Forensic breakthrough as dog detects stolen metal

by Mark James on September 12, 2012

For many years, canines have been relied on as companions and as a form of assistance for all types of forensic cases. Due to their strong sense of smell, dogs are able to sniff out drugs, blood and many other scents that can assist police officers in cracking cases. Now, as metal theft increases in the United Kingdom, police officers have been teaching dogs to sniff out pieces of stolen metal as a way of solving crimes. Per week, more than 1,000 separate incidents will take place involving the theft of metal and this mounts up to an annual loss of more than £770m for the UK economy.

To prevent thieves from stealing metal and selling it on for profit, sniffer dogs are now being employed to sniff out forensic markings that would otherwise be troublesome to distinguish. Various places will be visited by officers and their dogs as a way of locating stolen metal, such as scrap yards. Police officers who focus on crime reduction have currently been using SelectaDNA, which is a form of forensic coding that can cut crime and other burglaries by 85 per cent. SelectaDNA is produced by a company in Kent named Selectamark.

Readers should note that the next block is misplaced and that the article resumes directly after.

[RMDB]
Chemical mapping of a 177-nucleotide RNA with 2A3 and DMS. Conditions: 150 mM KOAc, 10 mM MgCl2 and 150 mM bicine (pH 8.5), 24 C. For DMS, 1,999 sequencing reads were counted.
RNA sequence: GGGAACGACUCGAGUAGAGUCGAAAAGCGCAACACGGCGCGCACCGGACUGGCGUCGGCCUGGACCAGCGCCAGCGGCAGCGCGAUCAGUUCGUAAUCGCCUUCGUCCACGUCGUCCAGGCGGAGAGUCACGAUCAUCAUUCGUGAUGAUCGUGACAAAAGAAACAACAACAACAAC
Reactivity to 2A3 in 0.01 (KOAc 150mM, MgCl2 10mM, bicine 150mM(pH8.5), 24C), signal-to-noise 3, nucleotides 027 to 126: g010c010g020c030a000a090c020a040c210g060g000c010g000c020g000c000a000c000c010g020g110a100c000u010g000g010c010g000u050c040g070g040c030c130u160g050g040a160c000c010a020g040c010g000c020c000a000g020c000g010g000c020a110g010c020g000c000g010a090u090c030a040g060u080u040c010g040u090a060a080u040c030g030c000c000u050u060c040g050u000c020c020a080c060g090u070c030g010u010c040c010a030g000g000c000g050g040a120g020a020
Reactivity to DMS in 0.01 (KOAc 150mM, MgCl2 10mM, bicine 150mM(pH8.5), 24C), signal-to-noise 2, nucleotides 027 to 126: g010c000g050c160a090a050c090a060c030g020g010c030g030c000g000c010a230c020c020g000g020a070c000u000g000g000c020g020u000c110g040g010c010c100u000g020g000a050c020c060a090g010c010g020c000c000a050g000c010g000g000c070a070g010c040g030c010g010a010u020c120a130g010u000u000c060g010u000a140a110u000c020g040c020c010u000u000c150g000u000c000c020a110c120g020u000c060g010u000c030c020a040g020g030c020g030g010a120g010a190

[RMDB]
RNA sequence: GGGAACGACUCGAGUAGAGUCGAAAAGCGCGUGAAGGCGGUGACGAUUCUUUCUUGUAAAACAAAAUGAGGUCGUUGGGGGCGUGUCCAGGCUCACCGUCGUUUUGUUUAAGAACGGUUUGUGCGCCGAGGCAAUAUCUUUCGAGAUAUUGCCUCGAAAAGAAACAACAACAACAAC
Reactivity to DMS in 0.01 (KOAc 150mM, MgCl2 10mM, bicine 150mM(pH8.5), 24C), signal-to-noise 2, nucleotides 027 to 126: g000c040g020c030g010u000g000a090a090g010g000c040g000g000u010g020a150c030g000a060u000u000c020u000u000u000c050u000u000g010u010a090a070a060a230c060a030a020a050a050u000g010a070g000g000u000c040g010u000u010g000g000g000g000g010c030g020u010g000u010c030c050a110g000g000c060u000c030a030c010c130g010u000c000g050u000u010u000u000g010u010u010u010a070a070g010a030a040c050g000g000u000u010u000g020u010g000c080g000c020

Jazz is a labrador working closely with Mick Swindells, who is a police dog instructor and former police officer. Jazz is now one of many dogs helping to sniff out stolen metal. In fact, she is one of the first dogs to accomplish this task. Fully trained to identify SelectaDNA, Jazz is making a major difference in theft investigations.

Filed under: Labrador,News